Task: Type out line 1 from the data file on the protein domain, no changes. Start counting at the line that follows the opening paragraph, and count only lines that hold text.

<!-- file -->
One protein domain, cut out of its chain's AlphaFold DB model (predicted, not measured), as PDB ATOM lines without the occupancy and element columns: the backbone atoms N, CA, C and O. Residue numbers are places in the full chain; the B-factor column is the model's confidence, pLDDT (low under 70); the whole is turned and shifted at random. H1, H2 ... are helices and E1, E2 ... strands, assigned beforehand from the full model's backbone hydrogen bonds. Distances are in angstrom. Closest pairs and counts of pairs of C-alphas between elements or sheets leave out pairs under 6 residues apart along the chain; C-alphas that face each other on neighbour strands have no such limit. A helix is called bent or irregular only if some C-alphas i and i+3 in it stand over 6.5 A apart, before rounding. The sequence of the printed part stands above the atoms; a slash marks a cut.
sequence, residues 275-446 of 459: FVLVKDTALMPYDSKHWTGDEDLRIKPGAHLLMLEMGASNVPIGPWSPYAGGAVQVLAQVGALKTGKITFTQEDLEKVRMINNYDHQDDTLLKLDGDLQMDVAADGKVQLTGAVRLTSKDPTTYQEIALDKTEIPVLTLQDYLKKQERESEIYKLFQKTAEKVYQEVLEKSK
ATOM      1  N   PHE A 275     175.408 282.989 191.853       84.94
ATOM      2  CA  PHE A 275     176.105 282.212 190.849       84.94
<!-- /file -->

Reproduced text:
sequence, residues 275-446 of 459: FVLVKDTALMPYDSKHWTGDEDLRIKPGAHLLMLEMGASNVPIGPWSPYAGGAVQVLAQVGALKTGKITFTQEDLEKVRMINNYDHQDDTLLKLDGDLQMDVAADGKVQLTGAVRLTSKDPTTYQEIALDKTEIPVLTLQDYLKKQERESEIYKLFQKTAEKVYQEVLEKSK